Words or phrases that could come in handy as BCS debate mounts during the second half of the season.

TRIMMING: The method Harris Interactive representatives use to alter someone's vote if it is deemed too far out of sync with the rest of the results. For example, if USC is ranked No. 1 on 85 ballots but one person ranks the Trojans No. 13, that vote could be altered in the final tabulations because it is deemed out of the range of reasonable possibilities.

THE IDAHO EFFECT: What happens when a voter unintentionally votes for a school. In the first Harris poll, a winless Idaho team received five points. The next week, the Vandals won a game and lost all points, as apparently the voter realized his miscue the previous week.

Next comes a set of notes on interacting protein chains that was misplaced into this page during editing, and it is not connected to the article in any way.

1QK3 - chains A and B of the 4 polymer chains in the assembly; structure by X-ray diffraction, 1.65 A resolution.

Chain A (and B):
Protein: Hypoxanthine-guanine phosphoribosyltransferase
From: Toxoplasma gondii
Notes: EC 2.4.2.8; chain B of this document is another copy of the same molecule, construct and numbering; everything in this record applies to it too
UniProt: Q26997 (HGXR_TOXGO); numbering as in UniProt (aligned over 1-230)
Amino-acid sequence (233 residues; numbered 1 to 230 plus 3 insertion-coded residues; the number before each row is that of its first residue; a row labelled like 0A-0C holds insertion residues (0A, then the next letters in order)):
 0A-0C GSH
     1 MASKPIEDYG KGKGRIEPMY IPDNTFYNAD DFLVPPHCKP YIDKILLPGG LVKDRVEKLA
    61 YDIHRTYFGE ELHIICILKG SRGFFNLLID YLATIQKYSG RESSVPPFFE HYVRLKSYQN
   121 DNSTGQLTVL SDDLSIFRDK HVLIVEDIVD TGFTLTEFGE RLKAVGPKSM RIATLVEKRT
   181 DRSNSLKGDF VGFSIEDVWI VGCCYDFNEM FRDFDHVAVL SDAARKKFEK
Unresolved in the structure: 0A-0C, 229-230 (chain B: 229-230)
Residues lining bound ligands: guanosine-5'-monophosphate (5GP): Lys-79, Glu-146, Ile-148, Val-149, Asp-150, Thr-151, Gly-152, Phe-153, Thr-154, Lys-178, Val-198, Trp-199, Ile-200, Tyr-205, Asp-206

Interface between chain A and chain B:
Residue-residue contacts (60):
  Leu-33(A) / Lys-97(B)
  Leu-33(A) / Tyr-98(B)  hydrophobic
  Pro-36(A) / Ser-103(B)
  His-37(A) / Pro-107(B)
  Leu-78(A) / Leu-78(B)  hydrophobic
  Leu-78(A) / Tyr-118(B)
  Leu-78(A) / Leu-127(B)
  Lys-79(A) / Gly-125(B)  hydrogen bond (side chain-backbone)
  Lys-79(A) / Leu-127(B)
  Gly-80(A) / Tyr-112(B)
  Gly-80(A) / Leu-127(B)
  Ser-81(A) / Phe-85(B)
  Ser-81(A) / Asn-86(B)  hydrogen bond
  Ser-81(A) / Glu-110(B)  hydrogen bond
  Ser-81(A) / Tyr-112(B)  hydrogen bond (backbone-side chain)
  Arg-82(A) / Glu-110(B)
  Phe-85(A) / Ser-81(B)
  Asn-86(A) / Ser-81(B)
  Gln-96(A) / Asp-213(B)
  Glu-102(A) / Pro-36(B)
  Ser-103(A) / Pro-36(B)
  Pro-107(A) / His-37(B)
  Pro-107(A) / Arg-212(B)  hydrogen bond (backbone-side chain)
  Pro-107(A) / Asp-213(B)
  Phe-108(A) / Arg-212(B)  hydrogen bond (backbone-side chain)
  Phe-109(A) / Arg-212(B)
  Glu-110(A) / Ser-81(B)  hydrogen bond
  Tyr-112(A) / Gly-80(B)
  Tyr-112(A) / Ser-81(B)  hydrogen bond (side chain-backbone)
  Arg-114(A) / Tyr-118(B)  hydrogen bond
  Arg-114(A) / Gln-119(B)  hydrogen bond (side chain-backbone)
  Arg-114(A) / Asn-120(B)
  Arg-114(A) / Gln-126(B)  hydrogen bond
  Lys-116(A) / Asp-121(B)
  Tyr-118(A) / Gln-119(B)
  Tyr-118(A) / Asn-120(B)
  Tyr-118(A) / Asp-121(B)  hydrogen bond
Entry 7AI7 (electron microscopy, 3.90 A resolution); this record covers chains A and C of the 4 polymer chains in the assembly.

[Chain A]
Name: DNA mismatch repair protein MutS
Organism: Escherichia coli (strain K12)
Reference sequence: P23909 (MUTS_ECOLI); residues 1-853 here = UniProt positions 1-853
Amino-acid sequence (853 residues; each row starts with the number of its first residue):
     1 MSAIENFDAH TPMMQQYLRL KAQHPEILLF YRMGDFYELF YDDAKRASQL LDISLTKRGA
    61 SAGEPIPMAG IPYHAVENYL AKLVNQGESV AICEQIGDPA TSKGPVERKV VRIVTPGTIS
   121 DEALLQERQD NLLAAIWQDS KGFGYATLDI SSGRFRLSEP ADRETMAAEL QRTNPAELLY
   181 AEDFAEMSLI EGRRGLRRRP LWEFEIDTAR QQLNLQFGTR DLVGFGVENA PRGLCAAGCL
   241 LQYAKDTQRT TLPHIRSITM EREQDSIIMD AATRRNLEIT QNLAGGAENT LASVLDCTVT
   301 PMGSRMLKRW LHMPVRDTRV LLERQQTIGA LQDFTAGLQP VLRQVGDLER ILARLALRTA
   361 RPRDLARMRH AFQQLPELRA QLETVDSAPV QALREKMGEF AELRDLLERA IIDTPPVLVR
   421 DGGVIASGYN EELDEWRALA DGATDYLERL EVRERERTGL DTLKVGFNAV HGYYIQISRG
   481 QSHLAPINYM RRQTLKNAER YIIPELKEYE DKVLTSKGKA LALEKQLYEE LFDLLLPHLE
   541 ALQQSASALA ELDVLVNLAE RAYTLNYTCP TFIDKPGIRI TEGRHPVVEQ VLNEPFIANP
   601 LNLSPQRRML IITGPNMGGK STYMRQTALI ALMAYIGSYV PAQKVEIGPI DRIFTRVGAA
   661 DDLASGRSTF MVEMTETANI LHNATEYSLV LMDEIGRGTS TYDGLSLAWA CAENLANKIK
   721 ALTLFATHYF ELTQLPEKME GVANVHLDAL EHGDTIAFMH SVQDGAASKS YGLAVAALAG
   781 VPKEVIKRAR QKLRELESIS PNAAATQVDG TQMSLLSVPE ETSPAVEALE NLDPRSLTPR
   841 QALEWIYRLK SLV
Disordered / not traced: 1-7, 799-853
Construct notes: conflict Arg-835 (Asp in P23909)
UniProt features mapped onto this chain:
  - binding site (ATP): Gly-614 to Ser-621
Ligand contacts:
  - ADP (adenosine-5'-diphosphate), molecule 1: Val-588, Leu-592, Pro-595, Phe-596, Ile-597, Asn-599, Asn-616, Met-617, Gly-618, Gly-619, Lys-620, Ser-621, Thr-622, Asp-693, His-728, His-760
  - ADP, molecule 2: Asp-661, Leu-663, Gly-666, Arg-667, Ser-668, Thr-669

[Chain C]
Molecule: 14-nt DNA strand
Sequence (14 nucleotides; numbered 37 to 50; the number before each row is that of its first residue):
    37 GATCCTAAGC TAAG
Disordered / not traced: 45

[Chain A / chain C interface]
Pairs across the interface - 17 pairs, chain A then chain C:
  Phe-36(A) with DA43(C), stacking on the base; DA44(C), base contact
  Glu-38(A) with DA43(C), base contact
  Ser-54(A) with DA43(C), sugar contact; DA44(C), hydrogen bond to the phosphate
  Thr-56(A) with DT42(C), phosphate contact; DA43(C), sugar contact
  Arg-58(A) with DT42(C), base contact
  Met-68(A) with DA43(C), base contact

ELO-CHESS: What Jeff Sagarin calls his computer poll, one of the six the BCS uses as part of its formula. Sagarin's "Elo-Chess" accounts for home-field advantage, unlike some of the computer polls, but does not consider margin of victory.

COLLEY MATRIX: The complicated mathematical formula Wesley Colley uses for his computer poll, which is part of the BCS formula and does not account for game location. The results so far are curious. Virginia Tech, USC and Texas, the top three teams in all three human polls, are no better than fifth. And Oregon (5-1) is seventh, one slot ahead of Texas (5-0).